Even Superman (Dean Cain) can’t get on board with the tone of ‘Batman v Superman’


Being Superman is an exclusive club. Since the character”s inception, only nine actors have portrayed the Man of Steel in live-action. If you add in the voice actors, the number jumps to 21. Dean Cain is one of the elite few, playing Superman from 1993-1997 on Lois & Clark: The New Adventures of Superman. As one of the few men qualified to speak to the inner workings of Superman”s psyche, THR couldn”t help but ask if Cain had seen Batman v Superman: Dawn of Justice.


It turned out that BvS was part of Cain”s Easter weekend. The former Superman (and current dad to Kara on Supergirl) took his fifteen-year-old son to see the latest incarnation of Kal-El. Things didn”t go great.

My son hated it because Superman died. It made me very happy that he took it so personally and that he has such a strong connection to the character (laughs). The movie obviously was so well made; the effects were incredible. It was too long, though, and I admit, I dozed off a tiny bit, but maybe that's because I was tired after a lot of traveling. Ben was great as Batman and Henry is a very good Superman. This incarnation is so dark compared to the lightness of the Superman I've grown to know and love, as seen in the two versions that I grew up with – Christopher Reeve and myself. That's the only difference to me. [This movie] inhabits a dark world and Superman is such an alien in that world.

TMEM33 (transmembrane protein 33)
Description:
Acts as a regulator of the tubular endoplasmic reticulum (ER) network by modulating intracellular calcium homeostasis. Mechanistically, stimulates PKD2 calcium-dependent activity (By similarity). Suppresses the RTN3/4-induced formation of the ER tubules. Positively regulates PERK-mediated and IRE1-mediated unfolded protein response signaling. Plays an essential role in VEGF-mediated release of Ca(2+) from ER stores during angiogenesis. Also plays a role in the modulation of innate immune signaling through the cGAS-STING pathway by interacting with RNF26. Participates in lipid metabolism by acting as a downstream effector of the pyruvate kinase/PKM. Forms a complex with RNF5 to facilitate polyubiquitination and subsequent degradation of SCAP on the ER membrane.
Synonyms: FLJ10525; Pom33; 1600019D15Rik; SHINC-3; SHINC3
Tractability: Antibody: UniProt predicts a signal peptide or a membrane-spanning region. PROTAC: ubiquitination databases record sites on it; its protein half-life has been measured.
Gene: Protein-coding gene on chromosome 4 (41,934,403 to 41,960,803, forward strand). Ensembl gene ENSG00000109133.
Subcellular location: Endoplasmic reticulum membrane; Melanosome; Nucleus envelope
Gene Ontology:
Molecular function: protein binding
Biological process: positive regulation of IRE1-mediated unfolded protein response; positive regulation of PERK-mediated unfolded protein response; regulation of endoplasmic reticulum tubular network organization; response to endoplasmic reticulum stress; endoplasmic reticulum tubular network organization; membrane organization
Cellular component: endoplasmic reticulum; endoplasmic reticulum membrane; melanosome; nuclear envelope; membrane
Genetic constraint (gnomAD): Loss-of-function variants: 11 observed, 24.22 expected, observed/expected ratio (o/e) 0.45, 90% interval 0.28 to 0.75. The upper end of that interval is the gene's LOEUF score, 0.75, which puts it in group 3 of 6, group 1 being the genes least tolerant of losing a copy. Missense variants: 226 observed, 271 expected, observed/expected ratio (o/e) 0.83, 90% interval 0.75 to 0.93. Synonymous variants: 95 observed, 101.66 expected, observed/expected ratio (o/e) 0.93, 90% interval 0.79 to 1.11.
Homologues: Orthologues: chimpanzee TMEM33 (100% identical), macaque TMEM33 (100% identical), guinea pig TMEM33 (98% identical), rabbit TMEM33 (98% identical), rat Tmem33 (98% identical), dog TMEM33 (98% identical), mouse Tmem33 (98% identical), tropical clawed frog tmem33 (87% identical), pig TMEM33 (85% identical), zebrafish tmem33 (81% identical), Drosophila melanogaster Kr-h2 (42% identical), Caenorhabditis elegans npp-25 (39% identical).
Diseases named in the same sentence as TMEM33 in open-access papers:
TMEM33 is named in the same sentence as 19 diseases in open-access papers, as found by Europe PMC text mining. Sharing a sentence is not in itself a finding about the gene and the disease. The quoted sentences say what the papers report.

Cain went on to praise Henry Cavill”s physical look as Superman, as well as the Man of Steel version of the super suit. Taking a page from his character”s loyalty, the actor declared Amy Adams to be a good Lois Lane but that the finest version of Lois would always be his co-star Teri Hatcher. Awwww. But he was left perplexed by Snyder”s take on the perennial Boy Scout:

“Whenever I played him, I played Superman as if I had a secret that nobody else knew. That secret is that you could always win. It seemed that Superman didn't have that in this film.”

Maybe the Man of Steel can find some of that hope and optimism for the next installment.

(Via THR)

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